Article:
Killer Bees Death: How Did Larry Goodwin Come Across 40,000 Africanized Bees In Texas?
Killer bees attacked and killed a 62-year-old man in Texas over the weekend. The fatal killer bees attack also resulted in one woman being hospitalized in critical condition.
Sky News reports that Larry Goodwin was clearing debris containing a discarded chicken coop from a neighbor's yard in Moody, Texas, a city about 120 miles south of Dallas, when he disturbed a hive of Africanized honey bees, known colloquially as killer bees. Twenty-two honeycombs and some 40,000 bees were nesting in the chicken coop, said Allen Miller, the animal control expert called in to remove the hive following the killer bees attack.
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After disrupting the killer bees' hive with his tractor, Goodwin bolted towards the neighbor's house and grabbed a garden hose to ward off the killer bee swarm. According to Daily Mail, the wife and daughter came out from the home to help Goodwin fight off the killer bees, and were also viciously attacked by the Africanized bees.
An eyewitness to the killer bees death phoned 911 to report the attack. When firefighters showed up on scene, they, too, were stung.
One of the women who tried to help Goodwin escape the killer bees was taken to a hospital in critical condition.
Since Africanized killer bees first appeared in the U.S. in 1990, there have been eight killer bee deaths. Often, local bee exterminators will remove killer bee hives before they harm anyone. Miller, who owns Bee Be Gone, a bee removal company, said that Africanized bees swarm when their hive is threatened.
"You can't believe how bad they are," Miller told Sky News. "They make me want to get out of this business."
He also said that, unlike European honeybees, which send about 10 percent of their bees to attack potential intruders, Africanized honeybees send the entire hive.
According to the Agricultural Research Service, or ARS, the average person can withstand about 10 killer bee stings per pound of body weight. That means a grown person, assuming he isn't allergic to bee stings, can survive about 1,500 bee stings. A child, however, can die from just 500.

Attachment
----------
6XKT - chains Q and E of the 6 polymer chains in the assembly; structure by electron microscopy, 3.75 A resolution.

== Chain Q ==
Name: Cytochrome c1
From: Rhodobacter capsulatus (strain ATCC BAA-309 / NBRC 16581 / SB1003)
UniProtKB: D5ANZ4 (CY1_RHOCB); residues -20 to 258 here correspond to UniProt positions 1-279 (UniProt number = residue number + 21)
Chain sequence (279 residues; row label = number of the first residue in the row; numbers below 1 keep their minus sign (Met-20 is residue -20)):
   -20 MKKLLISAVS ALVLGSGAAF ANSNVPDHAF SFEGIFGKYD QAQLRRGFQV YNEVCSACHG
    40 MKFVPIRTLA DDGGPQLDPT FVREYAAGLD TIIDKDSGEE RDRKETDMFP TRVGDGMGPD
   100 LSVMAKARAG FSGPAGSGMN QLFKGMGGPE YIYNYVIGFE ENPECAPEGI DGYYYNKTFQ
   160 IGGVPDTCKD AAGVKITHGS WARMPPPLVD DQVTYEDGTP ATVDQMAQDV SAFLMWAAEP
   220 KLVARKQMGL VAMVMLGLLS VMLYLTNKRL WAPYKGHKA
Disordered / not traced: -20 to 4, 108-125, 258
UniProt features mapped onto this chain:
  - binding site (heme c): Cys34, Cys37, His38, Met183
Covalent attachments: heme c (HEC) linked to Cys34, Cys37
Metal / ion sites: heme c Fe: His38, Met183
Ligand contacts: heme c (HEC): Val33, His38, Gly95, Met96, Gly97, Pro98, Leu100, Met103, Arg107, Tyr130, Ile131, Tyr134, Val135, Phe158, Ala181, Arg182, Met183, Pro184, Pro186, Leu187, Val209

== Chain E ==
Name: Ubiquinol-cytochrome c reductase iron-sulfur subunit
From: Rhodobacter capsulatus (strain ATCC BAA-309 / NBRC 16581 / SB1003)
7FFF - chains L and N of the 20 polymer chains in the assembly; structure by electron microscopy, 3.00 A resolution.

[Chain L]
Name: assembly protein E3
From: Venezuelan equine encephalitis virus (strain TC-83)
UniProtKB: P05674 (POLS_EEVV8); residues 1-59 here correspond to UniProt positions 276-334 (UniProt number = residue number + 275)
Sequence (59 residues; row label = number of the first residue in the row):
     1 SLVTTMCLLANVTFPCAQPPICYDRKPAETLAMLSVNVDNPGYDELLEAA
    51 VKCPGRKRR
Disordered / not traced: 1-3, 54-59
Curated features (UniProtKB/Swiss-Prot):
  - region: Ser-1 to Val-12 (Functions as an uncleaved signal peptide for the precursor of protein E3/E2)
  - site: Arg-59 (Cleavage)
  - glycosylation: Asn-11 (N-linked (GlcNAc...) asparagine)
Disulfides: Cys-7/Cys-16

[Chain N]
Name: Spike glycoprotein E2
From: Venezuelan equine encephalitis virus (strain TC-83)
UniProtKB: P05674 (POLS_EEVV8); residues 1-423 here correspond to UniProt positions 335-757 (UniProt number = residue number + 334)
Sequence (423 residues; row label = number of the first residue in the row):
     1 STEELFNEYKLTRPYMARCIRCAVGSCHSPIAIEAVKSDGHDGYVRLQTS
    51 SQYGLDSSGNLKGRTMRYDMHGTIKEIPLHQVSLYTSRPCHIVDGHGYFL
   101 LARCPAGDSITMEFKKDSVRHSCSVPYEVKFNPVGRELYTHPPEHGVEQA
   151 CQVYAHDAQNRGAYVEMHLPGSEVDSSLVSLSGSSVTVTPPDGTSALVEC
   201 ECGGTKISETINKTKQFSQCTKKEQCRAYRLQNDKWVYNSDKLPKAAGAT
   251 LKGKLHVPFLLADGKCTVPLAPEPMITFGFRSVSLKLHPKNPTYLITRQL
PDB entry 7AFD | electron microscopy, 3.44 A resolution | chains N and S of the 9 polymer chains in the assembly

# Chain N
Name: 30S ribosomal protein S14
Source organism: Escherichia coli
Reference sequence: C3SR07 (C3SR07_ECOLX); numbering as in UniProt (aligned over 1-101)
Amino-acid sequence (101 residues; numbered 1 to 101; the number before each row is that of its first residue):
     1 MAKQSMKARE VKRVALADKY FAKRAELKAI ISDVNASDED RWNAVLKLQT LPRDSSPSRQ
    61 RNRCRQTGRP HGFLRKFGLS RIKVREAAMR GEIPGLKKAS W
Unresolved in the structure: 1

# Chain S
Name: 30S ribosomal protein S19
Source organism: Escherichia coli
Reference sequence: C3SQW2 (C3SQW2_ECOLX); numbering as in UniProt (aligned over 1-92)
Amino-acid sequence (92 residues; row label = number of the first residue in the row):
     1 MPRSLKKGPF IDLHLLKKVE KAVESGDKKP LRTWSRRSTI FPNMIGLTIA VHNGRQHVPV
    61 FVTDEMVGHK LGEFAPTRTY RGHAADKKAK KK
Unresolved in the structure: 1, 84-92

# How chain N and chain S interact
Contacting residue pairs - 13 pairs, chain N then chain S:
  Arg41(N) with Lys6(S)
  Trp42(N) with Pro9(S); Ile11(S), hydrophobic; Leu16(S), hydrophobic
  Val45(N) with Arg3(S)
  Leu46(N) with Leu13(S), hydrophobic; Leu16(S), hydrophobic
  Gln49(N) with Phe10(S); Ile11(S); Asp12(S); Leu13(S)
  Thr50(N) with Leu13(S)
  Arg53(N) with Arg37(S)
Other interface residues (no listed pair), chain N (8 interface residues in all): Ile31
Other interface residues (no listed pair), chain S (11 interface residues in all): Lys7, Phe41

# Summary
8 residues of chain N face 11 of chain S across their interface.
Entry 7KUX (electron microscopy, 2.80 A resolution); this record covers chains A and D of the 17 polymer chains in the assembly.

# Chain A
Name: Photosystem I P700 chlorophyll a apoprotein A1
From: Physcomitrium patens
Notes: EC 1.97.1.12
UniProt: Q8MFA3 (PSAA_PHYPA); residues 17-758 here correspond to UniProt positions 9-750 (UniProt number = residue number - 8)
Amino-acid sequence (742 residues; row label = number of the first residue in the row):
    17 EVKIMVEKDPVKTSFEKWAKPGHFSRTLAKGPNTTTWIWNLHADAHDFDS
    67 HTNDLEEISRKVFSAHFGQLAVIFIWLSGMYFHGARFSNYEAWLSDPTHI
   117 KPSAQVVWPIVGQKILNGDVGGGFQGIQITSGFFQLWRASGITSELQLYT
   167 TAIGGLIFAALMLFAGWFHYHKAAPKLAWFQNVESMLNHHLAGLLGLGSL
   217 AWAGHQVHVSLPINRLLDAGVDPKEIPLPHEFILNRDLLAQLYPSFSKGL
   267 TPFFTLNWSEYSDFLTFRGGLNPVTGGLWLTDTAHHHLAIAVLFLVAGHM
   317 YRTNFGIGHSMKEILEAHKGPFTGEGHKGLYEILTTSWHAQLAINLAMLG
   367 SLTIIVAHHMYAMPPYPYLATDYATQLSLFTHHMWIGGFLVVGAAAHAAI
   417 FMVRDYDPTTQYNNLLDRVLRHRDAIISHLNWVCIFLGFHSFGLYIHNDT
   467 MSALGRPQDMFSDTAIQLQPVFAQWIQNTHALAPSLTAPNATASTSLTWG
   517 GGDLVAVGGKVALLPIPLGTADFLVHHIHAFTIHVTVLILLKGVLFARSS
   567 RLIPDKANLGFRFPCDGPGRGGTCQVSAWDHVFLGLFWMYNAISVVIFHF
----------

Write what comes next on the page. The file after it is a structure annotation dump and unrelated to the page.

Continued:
Africanized killer bees were first brought to the Americas from Africa sometime in the 1950s in order to breed them with European bees to make a hybrid bee better suited to the South American tropical climate. The first killer bees swarm in the U.S. was found in 1990 in Texas. Since then, killer bees have established colonies all over the southwestern corner of the U.S.
In the case of an Africanized bee attack, the ARS recommends one thing: Run. Pull your shirt up over your head to keep the killer bees away from reaching the sensitive parts of the face. Keep running until you reach a place of shelter, like a building or car. Entering a well-lit area is ideal, as the bees will become disoriented and head for the windows.
Do not jump into water, as the bees will wait for you to surface for air. It is best to cover yourself with blankets or clothing. Do not swing, swat or crush the bees, because killer bees are attracted to movement and dead bees also emit an odor that attracts more bees.
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